Josh Smith’s new knife company tackles the wild with bushcrafter Marshall Knife.
I was surprised at the thickness of the Marshall—.17 inch. Great design makes the blade wider, which adds weight for chopping, yet still keeps the knife lightweight enough to wear all day long without discomfort. The addition of a finger cutout just before the choil is perfect for control during smaller tasks. It is a nice knife on first glance. However, it has to cut and be comfortable to pass muster.
To test the edge I sliced 20-pound bond copy paper. Supported by a full flat grind, the edge cut the paper effortlessly. The wide blade made indexing the slices very safe and smooth on each pass. It should be a cutter for sure, I figured.
On to double-walled cardboard. I thought the blade would drag some with the deeper cuts but the Marshall zipped through quickly. The slices were straight with no distortion of the cut pieces. I enjoyed slicing the cardboard with the bigger blade.
I grabbed a piece of plastic board to dispatch while choking up via the finger cutout. This really helped in controlling the finer slices. The Marshall passed through the material quickly. I really like the finger cutout. It balances the knife in use.
Marshall Medium-Duty Chores
On to my favorite medium, half-inch sisal rope. As I used a push cut, the Marshall started crunching. After 200 clean crunching cuts, I wanted more out of the larger blade, so I switched to 1-inch manila rope. It took 35 crunching cuts to slow the Marshall down. The handle was comfortable throughout. Excellent work from Montana Knife Co.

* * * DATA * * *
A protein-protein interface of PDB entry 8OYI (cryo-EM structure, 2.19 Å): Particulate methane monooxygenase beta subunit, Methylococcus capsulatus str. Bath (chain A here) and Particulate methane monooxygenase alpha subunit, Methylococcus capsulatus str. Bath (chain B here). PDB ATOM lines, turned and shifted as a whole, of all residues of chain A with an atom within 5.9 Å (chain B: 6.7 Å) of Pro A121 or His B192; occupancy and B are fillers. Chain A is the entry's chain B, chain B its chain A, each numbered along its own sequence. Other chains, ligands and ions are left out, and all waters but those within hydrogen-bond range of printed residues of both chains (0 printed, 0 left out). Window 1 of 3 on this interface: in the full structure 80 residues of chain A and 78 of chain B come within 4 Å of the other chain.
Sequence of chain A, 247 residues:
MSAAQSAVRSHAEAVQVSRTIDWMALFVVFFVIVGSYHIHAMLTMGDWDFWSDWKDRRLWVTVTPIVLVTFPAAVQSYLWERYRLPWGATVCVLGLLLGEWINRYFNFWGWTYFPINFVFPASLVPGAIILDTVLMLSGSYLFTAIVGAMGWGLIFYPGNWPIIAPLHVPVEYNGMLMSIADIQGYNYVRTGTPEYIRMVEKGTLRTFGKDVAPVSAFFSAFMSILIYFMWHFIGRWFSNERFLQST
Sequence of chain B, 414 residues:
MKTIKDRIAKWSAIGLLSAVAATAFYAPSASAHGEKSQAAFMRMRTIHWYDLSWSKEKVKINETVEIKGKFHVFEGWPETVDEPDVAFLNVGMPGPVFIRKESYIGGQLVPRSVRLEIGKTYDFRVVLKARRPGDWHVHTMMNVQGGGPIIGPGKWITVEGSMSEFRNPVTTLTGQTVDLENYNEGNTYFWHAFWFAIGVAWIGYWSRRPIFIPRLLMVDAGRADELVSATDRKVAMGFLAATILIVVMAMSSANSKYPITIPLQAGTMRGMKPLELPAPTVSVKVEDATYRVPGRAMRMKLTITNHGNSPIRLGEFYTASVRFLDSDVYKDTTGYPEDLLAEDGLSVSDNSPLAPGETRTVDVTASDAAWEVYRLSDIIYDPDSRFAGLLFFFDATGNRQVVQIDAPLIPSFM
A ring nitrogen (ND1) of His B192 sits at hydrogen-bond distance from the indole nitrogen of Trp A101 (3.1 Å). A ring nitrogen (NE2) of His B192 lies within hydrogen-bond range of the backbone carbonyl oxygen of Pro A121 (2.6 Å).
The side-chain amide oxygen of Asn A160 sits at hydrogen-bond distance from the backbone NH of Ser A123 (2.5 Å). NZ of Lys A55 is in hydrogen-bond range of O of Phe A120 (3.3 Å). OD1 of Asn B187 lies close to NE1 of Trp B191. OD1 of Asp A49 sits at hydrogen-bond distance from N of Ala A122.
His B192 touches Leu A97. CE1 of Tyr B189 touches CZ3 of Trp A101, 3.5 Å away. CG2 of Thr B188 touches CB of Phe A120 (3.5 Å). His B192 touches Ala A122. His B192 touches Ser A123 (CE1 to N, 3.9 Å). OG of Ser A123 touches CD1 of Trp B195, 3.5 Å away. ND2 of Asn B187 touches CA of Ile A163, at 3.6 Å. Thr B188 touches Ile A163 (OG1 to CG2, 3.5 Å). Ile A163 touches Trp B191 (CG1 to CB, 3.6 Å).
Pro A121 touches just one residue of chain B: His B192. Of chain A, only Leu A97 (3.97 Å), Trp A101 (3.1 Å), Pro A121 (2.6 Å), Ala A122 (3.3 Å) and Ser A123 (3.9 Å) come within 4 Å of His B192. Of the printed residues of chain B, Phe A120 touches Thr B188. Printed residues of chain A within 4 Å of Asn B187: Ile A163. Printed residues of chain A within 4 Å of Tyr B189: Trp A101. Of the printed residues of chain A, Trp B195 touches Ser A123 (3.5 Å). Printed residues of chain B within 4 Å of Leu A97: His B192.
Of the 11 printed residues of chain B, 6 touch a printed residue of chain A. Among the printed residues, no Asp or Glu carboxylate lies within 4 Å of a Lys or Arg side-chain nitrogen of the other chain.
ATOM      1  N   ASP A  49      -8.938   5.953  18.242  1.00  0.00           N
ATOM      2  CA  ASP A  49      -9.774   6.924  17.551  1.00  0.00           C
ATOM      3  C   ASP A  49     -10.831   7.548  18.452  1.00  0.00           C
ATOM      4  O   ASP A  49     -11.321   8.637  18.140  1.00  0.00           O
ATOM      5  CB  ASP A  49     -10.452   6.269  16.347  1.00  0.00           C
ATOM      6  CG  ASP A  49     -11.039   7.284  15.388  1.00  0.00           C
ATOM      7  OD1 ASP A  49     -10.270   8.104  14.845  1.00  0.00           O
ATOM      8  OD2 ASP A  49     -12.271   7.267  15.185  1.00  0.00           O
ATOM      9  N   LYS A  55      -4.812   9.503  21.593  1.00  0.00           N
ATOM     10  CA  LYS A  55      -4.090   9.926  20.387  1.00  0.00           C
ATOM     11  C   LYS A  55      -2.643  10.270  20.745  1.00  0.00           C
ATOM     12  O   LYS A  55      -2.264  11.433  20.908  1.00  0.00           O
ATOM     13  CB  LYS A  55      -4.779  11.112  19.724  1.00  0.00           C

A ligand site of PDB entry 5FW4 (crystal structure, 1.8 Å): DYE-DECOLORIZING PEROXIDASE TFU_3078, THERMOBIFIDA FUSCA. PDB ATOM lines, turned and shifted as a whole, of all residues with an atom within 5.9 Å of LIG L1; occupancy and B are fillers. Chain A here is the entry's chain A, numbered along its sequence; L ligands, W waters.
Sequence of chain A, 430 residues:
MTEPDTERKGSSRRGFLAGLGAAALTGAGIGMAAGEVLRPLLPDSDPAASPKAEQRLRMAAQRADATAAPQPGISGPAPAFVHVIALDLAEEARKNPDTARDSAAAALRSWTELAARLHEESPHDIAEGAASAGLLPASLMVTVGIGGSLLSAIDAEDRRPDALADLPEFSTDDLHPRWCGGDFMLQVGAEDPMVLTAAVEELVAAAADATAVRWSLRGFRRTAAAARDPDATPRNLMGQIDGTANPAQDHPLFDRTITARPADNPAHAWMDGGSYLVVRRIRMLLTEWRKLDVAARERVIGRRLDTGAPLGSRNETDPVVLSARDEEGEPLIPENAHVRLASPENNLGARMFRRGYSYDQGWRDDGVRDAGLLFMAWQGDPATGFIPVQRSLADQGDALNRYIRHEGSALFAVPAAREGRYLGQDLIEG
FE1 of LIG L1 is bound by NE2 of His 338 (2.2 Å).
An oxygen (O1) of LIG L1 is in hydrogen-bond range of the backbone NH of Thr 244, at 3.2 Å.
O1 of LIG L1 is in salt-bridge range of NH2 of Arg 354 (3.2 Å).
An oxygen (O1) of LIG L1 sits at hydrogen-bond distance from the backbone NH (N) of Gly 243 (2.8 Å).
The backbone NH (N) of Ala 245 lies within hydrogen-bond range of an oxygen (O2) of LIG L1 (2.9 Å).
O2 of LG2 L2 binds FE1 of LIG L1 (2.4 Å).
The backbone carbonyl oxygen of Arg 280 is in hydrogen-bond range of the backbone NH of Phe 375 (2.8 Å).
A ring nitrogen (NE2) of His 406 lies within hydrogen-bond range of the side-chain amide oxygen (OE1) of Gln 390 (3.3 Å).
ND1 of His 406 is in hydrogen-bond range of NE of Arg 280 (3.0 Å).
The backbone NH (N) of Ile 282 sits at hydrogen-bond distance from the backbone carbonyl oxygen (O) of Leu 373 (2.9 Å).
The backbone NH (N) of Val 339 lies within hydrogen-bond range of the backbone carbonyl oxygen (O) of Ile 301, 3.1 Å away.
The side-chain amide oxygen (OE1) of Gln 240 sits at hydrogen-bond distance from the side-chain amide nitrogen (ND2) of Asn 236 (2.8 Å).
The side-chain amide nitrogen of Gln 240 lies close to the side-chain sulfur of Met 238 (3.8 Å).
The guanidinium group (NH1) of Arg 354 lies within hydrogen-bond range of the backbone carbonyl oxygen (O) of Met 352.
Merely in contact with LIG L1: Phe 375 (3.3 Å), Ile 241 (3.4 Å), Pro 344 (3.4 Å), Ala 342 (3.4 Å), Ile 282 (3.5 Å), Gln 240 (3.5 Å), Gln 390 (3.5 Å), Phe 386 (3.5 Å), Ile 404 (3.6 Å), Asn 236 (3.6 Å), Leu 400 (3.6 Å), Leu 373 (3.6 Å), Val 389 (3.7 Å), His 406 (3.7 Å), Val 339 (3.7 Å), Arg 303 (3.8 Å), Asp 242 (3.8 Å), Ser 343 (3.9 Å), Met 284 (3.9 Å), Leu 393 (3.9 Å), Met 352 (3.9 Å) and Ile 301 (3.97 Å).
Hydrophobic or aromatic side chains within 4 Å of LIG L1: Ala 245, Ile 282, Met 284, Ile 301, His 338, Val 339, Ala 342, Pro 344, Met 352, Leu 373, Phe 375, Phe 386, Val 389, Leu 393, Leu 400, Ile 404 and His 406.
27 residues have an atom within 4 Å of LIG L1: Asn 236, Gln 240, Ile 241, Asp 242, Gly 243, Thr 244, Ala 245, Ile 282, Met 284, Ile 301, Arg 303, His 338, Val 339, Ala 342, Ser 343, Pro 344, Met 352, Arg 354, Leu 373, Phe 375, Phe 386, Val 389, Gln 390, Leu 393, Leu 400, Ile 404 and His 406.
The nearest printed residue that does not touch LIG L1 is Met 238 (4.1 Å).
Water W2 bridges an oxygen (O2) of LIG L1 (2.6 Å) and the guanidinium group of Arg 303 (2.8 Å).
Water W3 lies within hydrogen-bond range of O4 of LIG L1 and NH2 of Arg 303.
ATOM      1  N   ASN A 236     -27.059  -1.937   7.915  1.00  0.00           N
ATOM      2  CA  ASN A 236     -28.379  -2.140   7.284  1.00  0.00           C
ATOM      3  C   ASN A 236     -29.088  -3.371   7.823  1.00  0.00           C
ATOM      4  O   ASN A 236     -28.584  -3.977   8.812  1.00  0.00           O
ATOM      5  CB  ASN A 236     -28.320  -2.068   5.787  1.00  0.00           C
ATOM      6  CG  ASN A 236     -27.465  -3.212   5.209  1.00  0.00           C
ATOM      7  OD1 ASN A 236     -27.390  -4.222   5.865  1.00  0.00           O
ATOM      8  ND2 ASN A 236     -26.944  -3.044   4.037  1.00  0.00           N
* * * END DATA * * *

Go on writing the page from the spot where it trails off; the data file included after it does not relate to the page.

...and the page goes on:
I almost forgot to skive some 8-ounce leather. Crunch, crunch; the Marshall was nice and aggressive cutting the material. The knife provided great control, again using the finger cutout.
It was time to whittle a firestick. The knife rendered large curly-cues. I tended to push the knife too far and cut the curly-cue off the stick. Don’t you hate it when that happens? The Marshall was controllable during whittling but the blade wanted to take bigger bites. Still, it did a nice job.
After rearranging the storage area, I found a piece of 2×8 that would work great for chopping. The blade bit deep every swing and soon I had wood chips scattered over the driveway. The slightly blade-forward balance really shines with chopping. The handle was comfortable and didn’t transfer any shock up my arm. It was easy to free the blade from the wood for each subsequent chop.
I split some seasoned hackberry using my trusty dead blow hammer as a baton. I split a 3.5-inch piece four ways for kindling. The Marshall penetrated deep with each blow of the hammer, averaging 3.5 whacks per split. The results were outstanding!
It was time for the whitetail antler chop to check for edge toughness. Thirty hard wrist snaps into the antler didn’t damage the edge at all, a sure sign of spot-on heat treatment. Wow!
The last is first—back to the 20-pound bond paper. The Marshall still sliced cleanly. It incurred a snag in the paper but I don’t know if it was because of a mistake on my part or the knife.
The Marshall is an excellent bushcraft knife with a large blade that’s not too heavy. I might make the handle a tad thicker for my personal use.
Knife style: Bushcraft
Blade length: 7”
Blade material: 52100 carbon steel
Blade grind: Full flat
Blade thickness: .17”
Blade finish: Parkerized
Weight: 9.8 ozs.
Overall length: 125/8”
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